She gave up playing possum. “I never should have let your long legs in this bed,” she said, pushing me away playfully. Since she’s barely five feet two and I’m a whole foot taller, she can’t push me too far.

“It’s not my long legs you should be worrying about,” I said innocently. “Hmmm. Is that so?” She kissed me and it turned into one of those five-minute, ignore-the-morning-breath affairs, full of heat and groans and raw-edged laughter deep in the throat. Our relationship was new enough, I told myself, that this fervor made sense. I kept waiting for the boredom to set in. Except for one other relationship, monotony had always entered the picture, but it hadn’t yet with Candace. That worried me no end. This could be love. I thought of saying just that to Candace, but the words caught hard in my throat and instead I kissed her. I’m a show-er, not a tell-er. I broke the kiss and smiled down at her. “I probably should get over to the house and check on Sister and-” I started, but didn’t get to finish. “I don’t want to hear about your duties right this minute, Jordy. You have your own duty, right here.” She was right-I was standing at attention, so to speak. “I know, honey, but-” “No buts. Look, y’all have that nurse now, so quit worrying so much. You and Arlene are getting a break. Now you can enjoy it, can’t you?” I shrugged, leaning back on the pillow. “I’m trying. But it’s not easy, even with all this generosity coming from Bob Don.” Candace rolled over in disgust. “I’ve always counted patience as one of my few virtues, Jordy, but you have just about exhausted mine with Bob Don Goertz.” I’d learned a lot since I came home. I’d learned just how exhausting it was to be a caretaker. I’d learned being a librarian was a tough job that was underappreciated. And I’d learned my daddy wasn’t my daddy. Two months ago I’d landed in the middle of a murder investigation where I found myself a suspect, along with Bob Don Goertz, Mirabeau’s reigning car-and-truck czar. One of the unpleasant secrets that had come out during that investigation was my mother’s long-ago (hell, not that long ago, I’m only thirty-two) affair with Bob Don when she and Lloyd Poteet were briefly separated. I was the product of that affair, and Lloyd (who I thought was my daddy) raised me with kindness and love and never let me know. Since Lloyd had died several years ago, Bob Don had been aching to be a father to me. Now Bob Don was trying to make up for three decades in two months. He’d nearly killed me with kindness. Part of his help was hiring the nurse to take care of Mama so Sister and I could pretend we had normal lives. Candace had been a pillar during that tough time, but I think she was sick and tired of hearing about Bob Don. She spoke from beneath her pillow. “Now what has he done?” “He insisted on giving me some land. Several acres down by the river.” Mirabeau sits on a curve of the Colorado River, pretty and lush and verdant. The river winds through the gently rolling hills and the stately loblolly pines that encircle Mirabeau and never fail to surprise folks who think Texas is one big desert. The eastern half of central Texas is like a garden that God made just for us fortunate few that call places like Mirabeau and Smithville and La Grange home.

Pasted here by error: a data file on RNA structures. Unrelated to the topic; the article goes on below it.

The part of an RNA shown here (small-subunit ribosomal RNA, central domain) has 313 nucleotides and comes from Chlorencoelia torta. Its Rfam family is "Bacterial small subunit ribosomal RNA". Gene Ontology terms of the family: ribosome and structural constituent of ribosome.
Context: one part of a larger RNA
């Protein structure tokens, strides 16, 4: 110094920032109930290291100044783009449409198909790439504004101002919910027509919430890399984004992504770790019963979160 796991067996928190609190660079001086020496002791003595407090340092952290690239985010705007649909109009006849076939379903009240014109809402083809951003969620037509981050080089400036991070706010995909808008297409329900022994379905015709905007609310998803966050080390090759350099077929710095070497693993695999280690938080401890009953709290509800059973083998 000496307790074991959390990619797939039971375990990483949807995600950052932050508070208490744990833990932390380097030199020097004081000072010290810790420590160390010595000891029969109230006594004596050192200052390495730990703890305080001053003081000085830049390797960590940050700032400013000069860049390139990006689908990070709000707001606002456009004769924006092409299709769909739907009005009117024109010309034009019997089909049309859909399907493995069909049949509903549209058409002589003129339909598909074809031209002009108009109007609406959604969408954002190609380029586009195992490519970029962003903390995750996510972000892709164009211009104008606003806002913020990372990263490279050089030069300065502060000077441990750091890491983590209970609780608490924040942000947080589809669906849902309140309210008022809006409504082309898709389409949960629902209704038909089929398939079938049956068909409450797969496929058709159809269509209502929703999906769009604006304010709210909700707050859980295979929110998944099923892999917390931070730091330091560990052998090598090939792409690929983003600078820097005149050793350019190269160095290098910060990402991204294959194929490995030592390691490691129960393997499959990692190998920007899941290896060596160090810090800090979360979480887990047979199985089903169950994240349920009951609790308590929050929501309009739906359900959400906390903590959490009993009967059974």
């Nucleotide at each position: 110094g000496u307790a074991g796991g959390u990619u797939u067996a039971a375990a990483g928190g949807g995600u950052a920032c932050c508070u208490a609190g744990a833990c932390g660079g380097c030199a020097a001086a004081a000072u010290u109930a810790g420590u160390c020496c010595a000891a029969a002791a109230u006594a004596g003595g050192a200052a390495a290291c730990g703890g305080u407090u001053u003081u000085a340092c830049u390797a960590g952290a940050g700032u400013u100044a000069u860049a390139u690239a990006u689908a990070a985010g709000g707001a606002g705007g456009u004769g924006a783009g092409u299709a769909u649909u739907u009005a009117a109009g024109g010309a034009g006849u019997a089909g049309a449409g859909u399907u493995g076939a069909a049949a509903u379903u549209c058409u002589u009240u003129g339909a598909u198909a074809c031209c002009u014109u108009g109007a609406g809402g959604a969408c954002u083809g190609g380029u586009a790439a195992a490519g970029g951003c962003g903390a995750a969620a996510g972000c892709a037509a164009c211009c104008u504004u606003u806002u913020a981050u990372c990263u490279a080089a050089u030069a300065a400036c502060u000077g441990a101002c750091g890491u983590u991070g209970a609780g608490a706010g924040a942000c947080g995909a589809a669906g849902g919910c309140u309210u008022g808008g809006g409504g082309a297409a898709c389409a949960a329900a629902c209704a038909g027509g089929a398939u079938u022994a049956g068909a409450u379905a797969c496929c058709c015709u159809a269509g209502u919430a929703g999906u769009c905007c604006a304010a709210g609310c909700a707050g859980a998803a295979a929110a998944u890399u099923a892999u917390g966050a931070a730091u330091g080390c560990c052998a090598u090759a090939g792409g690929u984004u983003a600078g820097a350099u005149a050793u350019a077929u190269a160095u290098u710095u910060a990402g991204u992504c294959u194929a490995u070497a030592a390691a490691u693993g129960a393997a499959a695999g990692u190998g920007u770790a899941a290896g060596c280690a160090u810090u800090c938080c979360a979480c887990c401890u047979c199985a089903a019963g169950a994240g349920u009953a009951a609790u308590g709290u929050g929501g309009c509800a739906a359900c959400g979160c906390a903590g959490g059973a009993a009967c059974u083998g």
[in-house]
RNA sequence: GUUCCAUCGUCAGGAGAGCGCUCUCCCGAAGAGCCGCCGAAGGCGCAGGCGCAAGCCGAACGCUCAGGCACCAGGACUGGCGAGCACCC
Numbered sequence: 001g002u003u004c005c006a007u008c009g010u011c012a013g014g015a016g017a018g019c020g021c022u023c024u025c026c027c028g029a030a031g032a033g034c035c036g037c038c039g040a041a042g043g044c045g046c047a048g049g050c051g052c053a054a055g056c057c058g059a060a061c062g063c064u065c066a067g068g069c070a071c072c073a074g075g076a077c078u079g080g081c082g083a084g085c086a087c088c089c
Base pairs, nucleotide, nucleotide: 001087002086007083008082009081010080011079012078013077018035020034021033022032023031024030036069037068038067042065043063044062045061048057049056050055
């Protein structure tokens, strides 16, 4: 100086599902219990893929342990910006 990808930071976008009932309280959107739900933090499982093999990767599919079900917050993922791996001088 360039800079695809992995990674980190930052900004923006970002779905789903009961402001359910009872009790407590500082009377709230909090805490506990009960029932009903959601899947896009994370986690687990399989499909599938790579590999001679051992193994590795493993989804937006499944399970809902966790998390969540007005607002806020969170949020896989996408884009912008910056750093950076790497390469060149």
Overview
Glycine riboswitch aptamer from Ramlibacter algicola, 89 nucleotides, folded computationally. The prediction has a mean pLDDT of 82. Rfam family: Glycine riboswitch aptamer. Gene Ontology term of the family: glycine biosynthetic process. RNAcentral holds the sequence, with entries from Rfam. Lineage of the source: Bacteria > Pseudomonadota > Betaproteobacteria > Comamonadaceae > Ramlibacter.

A blue eye peered at me from under the pillow. “And him giving you land is a problem?” “I feel funny about it. I never owned land before.

What do I do with it?” “Well, I own plenty and it’s no shame.”

Candace’s folks are the biggest bankers in Bonaparte County. She works with me at the library on a part-time basis and fills the rest of her time with volunteer work. The small salaries that annoy librarians are of little worry to Candace. “What you do with land is simple. You keep it and let its value climb until someone wants to buy. Then you sell it and make a little money off of it.” Having completed her introductory lecture in Candonomics, she threw the pillow at me as I sat up and I caught it. “Does your guilt about not being a Poteet know any bounds?” “I haven’t changed my name yet and I don’t intend to,” I answered with dignity. Jordan Poteet was hardly melodious, but Jordan Goertz? It sounded like a Danish laxative. “Well, sugar, if you’re not coming back to bed, go get the paper and scandalize the neighbors.”